I was spellbound by this book. Hands down one of the most captivating books I have read in a long, long time. It has something for everyone--there is the aspect of time travel, which Ridgway creates with such mystical depth that it begs you to believe in it. Then there is the Regency-Era setting in England, which transported me to a time and place of lords and ladies, of coming out seasons, and balls.

It is in 1815 Devon, England that we meet Julia Percy, a 22-year-old young woman who has been living in Castle Dar her whole life at the whim of others. She seems ignorant of the world around her, and yet eager to learn....but Julia has a secret that is pulling her toward the River of Time.

Interlaced beautifully through the story of time, the love story emerges and tugs at the heart. I found myself rooting for these characters, feeling afraid for them, and loving every page-turning second! Will the worlds of Regency-Era England and modern 2013 collide? What is behind the power of the Guild and those who jump through time? This book is a gem--a truly unique, creative fantasy that transports the reader through time--and a must read!!!

The River of No Return is hitting shelves April 23, 2013. Do not miss this book! 

Blueberry French Toast Casserole

Though I have been known to have some breakfast issues, french toast and I have no issues at all. If I am making breakfast, it's likely that I am making french toast. A few weeks ago, when I had a breakfast meeting, I decided to make a french toast casserole. Since then, I have been experimenting with making it my own.

That was when I was struck with a brilliant idea: adding blueberry jam to the casserole! It tastes positively heavenly. There isn't a huge amount of sugar in this, surprisingly, and for the size of the casserole, it is fairly well behaved in the butter department. However, if you're eating this at all, chances are you aren't altogether worried about the calories.

It takes just a bit of planning ahead because you need to let it it overnight, but that makes it perfect for the weekend or for a brunch that you are planning. Plus, it feeds a small crowd!

Here I have a loaf of Challah bread. I made it myself, but it should be available in most bakeries if you don't have a bread machine. This is a two pound loaf, so if you are buying it, you will likely need to get two one pound loaves. Spray your pan with some Pam or grease it will some butter. Break it up the bread using your hands...which I call "rustic."

Looking good. 

In a bowl, mix together 10 eggs, 1 1/4 cups milk (I used almond milk), and 1/2 cup heavy cream. Then pour it over your bread. You will then want to cover the whole thing and let it sit in the refrigerator overnight. 

In the morning, you are gonna top it off and bake it. 

For starters, get your blueberry jam ready. Of course you could probably use strawberry jam, but I felt blueberries really stood up in this recipe. 4-6 tablespoons really do the trick. I did two rows, laid out lengthwise so that everyone got a blueberry laden slice!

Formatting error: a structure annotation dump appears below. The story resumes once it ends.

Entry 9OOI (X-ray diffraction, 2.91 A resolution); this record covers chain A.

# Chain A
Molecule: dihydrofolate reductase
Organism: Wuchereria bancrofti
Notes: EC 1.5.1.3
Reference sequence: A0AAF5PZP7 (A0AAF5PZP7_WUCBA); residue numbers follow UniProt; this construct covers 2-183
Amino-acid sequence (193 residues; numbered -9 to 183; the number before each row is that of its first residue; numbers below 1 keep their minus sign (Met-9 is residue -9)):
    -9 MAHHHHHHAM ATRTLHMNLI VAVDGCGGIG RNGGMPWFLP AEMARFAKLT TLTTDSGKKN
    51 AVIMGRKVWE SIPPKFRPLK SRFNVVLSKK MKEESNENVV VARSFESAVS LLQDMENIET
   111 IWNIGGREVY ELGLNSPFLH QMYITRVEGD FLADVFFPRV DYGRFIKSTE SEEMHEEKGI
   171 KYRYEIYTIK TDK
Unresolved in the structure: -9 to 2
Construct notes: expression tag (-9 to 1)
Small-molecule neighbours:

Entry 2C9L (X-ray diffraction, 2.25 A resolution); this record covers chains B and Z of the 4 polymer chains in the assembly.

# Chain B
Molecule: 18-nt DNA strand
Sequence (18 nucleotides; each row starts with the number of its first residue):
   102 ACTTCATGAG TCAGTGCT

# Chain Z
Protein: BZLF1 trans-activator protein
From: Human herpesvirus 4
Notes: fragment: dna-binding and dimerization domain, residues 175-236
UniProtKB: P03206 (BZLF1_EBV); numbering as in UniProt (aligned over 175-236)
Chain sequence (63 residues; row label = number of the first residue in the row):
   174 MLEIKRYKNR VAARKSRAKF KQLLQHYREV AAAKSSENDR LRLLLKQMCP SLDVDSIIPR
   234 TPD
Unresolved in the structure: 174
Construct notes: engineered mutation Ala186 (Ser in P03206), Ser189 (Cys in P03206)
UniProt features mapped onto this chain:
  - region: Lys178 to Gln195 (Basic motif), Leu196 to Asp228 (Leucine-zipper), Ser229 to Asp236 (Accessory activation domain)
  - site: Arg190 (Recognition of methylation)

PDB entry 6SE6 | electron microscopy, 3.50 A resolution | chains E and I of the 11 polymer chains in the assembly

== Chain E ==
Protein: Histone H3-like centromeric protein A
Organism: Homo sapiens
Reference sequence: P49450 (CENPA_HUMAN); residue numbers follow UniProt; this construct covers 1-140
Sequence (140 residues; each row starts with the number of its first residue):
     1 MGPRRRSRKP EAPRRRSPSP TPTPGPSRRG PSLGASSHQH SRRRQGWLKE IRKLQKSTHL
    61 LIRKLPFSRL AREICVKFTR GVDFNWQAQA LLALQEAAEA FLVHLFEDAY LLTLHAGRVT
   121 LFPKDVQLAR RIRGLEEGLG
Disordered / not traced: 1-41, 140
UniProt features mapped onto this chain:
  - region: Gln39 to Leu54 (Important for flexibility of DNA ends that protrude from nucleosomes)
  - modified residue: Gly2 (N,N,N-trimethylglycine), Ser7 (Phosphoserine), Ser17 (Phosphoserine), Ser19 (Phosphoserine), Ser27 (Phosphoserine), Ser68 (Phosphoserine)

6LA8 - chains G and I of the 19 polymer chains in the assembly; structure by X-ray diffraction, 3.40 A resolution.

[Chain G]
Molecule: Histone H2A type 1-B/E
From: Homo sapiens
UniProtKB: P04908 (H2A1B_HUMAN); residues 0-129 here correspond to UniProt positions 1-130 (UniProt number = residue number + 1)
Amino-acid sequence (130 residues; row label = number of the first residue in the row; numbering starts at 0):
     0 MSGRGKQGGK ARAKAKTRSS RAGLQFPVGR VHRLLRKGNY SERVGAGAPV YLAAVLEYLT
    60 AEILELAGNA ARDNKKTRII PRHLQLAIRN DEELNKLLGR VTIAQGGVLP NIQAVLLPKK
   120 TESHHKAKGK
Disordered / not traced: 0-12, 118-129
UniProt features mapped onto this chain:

Next take a stick of cold butter. You want the butter to be cold. Cut it into pieces. 

Toss those pieces in a bowl with a cup of brown sugar. 

Using a pastry cutter, combine the brown sugar and cold butter so that it's basically nice little "crumblies" 

Oh! And I nearly forgot, sprinkle in several dashes of cinnamon as well. I used 7 dashes because I'm crazy like that...but you can use 5. Whatever floats your cinnamon boat. 

Now, take your butter-cinnamon-brown sugar crumbles and sprinkle them evenly over the whole thing. Resist the urge to pop a crumble in your mouth. Or heck, live on the edge, DO IT! 

Looking good already, right?! 

Pop this puppy in the oven for 35-40 minutes on 350 degrees..... 

IT'S MAGIC! Okay, it's baking, but it feels like MAGIC! 

Slice, serve, consume, and realize that this french toast casserole makes everything right in the world. 

Blueberry French Toast Casserole 

Time: 10 minutes prep, overnight, 40 minutes to bake | Serves 8-10 | Difficulty: Easy! 

You Will Need: 

11 x 7 Casserole dish
2 pounds Challah bread 
10 eggs
1 1/4 cup milk (I like almond milk)
1/2 cup heavy cream 
4-6 tablespoons of blueberry jam
1 stick cold butter, cut into pieces 
1 cup brown sugar 
5-7 dashes cinnamon 

Pam or butter, to grease pan


Grease your pan. 

Using your hands, break up the bread into "rustic" pieces and put them in your greased pan. 

In a large bowl whisk together the eggs, milk and heavy cream. Pour the egg/milk mixture over the bread. Using a spatula, make sure the bread is moist all the way through, stirring a bit if necessary. 

Cover the casserole dish and let it sit in the refrigerator overnight. 

In the morning, preheat your oven to 350 degrees. 

Uncover your casserole dish. Using a tablespoon, spread your blueberry jam over the casserole. I do mine in two lengthwise rows so everyone gets a bit of blueberry goodness in their piece. 

In a small bowl, place one cup of brown sugar. Add the cold butter, which is cut into small pieces. Add several dashes of cinnamon. 

Using a pastry cutter, combine the brown sugar, butter and cinnamon into little "crumbles." 

Sprinkle the crumbles over the entire casserole. 

Place the whole thing in the preheated oven for 35-40 minutes. 

Slice and serve. 

If you are feeling extra frisky, serve with maple syrup!